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Frequently Asked Questions: siRNA Screening Service

1. What are the advantages of siRNA screening?
2. What is the screening process of the siRNA library?
3. How do you analyze the data?
4. Are siRNA screens reliable and reproducible?

1. What are the advantages of siRNA screening?

Validating novel targets or a broad range of targets is challenged by the lack of known small molecule inhibitors for each target. The use of RNA interference utilizing siRNAs provides a special solution to this problem. siRNA screening addresses a wider number of targets and achieves specificity by target-specific knockdown. Adding siRNA screening to the early drug discovery screening programs can help to identify targets that traditional biochemical and cell-based screening may miss.

2. What is the screening process of the siRNA library?

We usually use a customer’s list of siRNAs desired for testing to develop a screening protocol that is identical for all cells being tested. The screening protocol utilizes a number of different reagents, and in advanced techniques is programmed into a robot for the process to be completed in an orderly manner. Results are composed of data relating to the expression of certain, pre-determined genes. In the case that a segment of siRNA is effective at limiting expression, the resulting data will show a significant decrease in that gene’s expression. For a number of drug-development applications, this data can show any off-target effects and demonstrate the on-target specificity and effectiveness of a novel therapeutic or drug.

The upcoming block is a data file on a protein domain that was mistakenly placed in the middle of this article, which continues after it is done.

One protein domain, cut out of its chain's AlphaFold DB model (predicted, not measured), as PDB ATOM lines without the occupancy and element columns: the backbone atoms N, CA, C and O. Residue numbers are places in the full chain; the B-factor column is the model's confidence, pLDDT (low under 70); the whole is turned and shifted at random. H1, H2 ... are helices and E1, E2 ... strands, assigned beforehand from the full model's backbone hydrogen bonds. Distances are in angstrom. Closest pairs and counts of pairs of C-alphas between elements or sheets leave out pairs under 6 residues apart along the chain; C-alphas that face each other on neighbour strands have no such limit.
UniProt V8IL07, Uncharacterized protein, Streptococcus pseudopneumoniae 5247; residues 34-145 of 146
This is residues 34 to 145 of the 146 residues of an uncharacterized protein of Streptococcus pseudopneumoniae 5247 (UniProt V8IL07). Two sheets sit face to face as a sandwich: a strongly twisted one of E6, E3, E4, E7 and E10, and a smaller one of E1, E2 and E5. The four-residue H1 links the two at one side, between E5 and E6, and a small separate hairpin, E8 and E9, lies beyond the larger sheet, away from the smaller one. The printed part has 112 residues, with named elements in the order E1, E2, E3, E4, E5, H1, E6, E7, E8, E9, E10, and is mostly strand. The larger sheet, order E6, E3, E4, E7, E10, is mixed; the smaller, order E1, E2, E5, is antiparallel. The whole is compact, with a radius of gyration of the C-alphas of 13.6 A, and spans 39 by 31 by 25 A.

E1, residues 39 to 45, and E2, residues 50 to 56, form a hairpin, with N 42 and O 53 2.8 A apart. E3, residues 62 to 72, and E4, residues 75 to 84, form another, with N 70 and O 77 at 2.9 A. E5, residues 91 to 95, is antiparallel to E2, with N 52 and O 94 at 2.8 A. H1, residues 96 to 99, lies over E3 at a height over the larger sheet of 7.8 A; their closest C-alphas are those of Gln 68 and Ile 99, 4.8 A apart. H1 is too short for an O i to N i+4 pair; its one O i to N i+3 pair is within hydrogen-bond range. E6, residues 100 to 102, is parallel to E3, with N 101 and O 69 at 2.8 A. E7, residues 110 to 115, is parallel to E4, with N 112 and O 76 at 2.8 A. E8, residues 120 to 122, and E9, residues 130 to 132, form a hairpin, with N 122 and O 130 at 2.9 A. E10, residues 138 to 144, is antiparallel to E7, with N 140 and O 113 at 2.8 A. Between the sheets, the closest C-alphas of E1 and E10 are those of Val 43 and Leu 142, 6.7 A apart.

3. How do you analyze the data?

A lot of work has gone into identifying appropriate approaches to analyze RNAi data to compensate for assay bias and enrich for true hits by statistical and bioinformatics analysis. There is likely a limit to what statistics and analysis can provide given the degree of biological variation and pragmatically. Therefore, it could be best to be more generous with thresholds for defining hits and spend more time on further experiments.

4. Are siRNA screens reliable and reproducible?

The similarity between replicates within any one screen is usually high, that is to say, screens are self-consistent. But the frequency with which primary hits can be reproduced in secondary screens is variable. For any cell, the phenotype resulting from a reduction in the level of a target protein could depend on:

1) The rate and extent of the reduction;
2) Any specific phenotypes elicited by the transfection process per se;
3) The degree of functional redundancy of the protein and whether the protein is involved in various cellular processes;
4) Any contributing phenotypic effects of off-target actions of the RNAi reagent.

Due to the possibility for variability in the phenotypes elicited by individual siRNAs, it is improbable that any one screen will give a complete inventory of all of the activities involved in a biological process in either across all cell lines or one cell line. Therefore, such data is probably best garnered by multiple screens possibly across a number of lines or with distinct complementary readouts.

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